A brain implant thinner than a human hair developed by a Neuralink alumnus

Moving from scientific theory to medical practice. Precision Neuroscience aims to revolutionize the brain implant industry. A team of scientists and engineers are working to design a direct neural interface, or BCI. A small device capable of interpreting the electrical activity of the brain to control any computer.

Minimally invasive technology

The device developed by Precision Neuroscience is called “Layer 7 Cortical Interface” for “Layer 7 cortical interface.” A direct reference to the six cell layers of the human cerebral cortex and of which the implant would be the seventh, explains CNBC who relays the project. By analyzing only signals from neurons, the implant would be able to interpret the data to control a remote electronic interface. A technology that could help patients with serious degenerative pathologies, such as amyotrophic lateral sclerosis, known as Charcot’s disease.

The device designed by the firm resembles an array of electrodes on the surface of a strip of tape, the whole being as thin as a human hair. Minimal clutter to minimize damage to brain tissue. Converselythe implants developed by Elon Musk’s company, Neuralink, are larger and require direct implantation into brain tissue.

2023, a pivotal year for brain implants?

I think that’s a big advantage over technologies that require, for example, a craniotomy, the removal of a significant portion of the skull, which takes a long time and carries a lot of risk of infection. I never met someone who wanted a hole drilled in their skull“, explains Michael Mager, CEO of the company, to CNBC. To set up the device, a very fine slit of less than a millimeter is necessary.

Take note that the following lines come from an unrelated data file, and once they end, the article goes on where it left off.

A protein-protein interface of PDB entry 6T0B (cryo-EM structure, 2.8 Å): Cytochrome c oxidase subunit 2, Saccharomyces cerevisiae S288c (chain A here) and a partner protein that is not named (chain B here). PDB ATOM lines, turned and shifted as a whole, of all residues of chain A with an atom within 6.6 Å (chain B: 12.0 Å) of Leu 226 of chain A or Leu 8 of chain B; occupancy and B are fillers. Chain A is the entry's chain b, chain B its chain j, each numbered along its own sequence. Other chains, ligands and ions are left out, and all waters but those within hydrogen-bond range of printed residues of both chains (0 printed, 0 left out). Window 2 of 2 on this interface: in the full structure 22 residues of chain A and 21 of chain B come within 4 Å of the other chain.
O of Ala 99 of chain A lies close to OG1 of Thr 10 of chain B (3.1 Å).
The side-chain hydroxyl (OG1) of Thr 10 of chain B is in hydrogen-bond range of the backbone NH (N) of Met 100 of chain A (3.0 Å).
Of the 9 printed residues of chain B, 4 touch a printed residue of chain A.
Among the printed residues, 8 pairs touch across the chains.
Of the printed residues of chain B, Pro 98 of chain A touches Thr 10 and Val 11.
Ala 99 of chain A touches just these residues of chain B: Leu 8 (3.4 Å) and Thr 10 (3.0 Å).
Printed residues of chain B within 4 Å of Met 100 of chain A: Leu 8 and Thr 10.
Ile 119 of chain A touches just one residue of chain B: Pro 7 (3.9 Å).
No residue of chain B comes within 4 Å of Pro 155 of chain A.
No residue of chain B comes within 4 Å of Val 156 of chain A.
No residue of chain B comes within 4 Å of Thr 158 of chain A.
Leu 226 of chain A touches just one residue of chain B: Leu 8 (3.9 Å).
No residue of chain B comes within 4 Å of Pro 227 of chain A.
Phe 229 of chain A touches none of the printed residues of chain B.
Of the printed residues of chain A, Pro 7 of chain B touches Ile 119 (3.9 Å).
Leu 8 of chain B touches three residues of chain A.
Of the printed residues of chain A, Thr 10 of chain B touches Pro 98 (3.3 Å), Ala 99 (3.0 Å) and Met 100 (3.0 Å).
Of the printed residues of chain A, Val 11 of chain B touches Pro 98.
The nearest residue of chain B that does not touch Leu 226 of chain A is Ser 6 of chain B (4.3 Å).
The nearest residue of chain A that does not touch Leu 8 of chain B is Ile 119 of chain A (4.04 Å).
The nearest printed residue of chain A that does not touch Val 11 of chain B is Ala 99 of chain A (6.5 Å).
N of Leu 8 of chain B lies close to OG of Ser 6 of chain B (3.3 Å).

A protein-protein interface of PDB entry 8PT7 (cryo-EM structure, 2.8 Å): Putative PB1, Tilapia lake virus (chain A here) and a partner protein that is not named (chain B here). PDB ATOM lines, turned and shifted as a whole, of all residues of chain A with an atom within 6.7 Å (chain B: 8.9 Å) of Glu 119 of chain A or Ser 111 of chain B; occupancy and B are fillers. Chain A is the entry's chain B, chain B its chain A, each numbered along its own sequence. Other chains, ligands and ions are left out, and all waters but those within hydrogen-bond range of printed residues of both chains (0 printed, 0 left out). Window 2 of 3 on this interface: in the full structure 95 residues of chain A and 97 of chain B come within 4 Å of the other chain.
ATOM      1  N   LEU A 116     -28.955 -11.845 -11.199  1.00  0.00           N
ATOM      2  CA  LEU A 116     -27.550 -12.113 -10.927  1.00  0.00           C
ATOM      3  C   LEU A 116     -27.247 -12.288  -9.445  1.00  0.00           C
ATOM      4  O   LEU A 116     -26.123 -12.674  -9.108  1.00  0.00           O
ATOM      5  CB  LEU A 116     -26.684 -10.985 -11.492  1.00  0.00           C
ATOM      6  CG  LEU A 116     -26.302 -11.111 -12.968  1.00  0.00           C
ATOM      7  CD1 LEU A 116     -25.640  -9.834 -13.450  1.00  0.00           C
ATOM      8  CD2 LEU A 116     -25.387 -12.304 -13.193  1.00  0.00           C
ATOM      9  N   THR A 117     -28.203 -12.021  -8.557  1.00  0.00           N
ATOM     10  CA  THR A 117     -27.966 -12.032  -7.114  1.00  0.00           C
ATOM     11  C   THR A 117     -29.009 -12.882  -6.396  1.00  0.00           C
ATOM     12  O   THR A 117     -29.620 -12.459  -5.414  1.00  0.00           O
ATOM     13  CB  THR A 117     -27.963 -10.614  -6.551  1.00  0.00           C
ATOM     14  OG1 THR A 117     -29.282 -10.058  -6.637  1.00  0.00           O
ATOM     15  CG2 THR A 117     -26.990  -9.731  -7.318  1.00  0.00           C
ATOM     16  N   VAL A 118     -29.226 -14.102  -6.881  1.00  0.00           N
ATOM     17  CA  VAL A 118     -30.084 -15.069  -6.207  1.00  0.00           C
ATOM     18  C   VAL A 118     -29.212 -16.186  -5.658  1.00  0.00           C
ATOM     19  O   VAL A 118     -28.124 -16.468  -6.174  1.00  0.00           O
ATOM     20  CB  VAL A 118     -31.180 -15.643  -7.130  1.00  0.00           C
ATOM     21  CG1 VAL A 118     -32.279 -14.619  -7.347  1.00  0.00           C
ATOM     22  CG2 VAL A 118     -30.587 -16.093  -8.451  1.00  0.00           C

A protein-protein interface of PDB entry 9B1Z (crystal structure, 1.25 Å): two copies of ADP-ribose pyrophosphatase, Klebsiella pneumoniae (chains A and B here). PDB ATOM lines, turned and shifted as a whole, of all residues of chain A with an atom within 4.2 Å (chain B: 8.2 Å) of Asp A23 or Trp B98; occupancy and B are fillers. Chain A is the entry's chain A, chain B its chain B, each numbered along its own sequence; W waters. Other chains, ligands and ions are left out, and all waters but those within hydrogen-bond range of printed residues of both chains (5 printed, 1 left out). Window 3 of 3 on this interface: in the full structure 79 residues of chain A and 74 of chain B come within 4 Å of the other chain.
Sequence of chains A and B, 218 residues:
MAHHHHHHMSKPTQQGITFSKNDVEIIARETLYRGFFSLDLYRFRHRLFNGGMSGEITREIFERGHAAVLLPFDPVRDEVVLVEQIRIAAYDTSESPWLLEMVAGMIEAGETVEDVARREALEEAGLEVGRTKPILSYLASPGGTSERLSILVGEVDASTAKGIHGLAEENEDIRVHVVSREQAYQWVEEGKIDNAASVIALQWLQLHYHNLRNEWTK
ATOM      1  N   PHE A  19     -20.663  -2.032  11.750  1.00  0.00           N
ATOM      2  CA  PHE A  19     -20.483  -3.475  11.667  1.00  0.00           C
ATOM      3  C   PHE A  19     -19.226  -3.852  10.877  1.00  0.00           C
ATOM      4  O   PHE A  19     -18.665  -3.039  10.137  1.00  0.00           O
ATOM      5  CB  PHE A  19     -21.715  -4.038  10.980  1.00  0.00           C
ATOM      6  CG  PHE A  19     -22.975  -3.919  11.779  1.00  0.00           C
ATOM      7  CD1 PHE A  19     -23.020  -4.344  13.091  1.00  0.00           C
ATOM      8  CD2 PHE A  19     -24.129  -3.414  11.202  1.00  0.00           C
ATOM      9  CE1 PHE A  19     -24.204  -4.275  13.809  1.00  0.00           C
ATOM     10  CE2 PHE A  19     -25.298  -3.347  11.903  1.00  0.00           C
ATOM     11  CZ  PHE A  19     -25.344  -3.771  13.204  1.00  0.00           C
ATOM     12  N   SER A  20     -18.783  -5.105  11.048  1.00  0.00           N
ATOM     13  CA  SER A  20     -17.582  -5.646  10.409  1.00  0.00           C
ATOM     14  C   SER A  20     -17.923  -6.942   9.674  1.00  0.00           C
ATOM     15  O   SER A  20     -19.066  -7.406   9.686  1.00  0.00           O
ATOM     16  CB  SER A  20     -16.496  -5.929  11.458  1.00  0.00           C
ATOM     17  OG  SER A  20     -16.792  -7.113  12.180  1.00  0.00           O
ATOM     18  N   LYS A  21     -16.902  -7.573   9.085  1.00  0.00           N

Michael Mager leads the company founded in 2021 alongside Benjamin Rapoport, once co-founder of Neuralink. The company plans to market several versions of its Layer 7 Cortical Interface, with more or fewer electrodes depending on patient needs. On its site, Precision Neuroscience already mentions successes, still experimental, in the field. “Control robotic arms, play video games and send messages by thought alone“are already part of the many possibilities offered by BCIs.

In the coming months, the company hopes to obtain FDA approval to test the technology in humans, and validate the first results. For Michael Mager, 2023 could well be a watershed year for brain implants.

“I think the brain is, in many ways, the next frontier of modern medicine”, sketches the CEO, who calls for more speed in the development of devices. And to add: “We don’t want the next 15 years to look like the last 15.”

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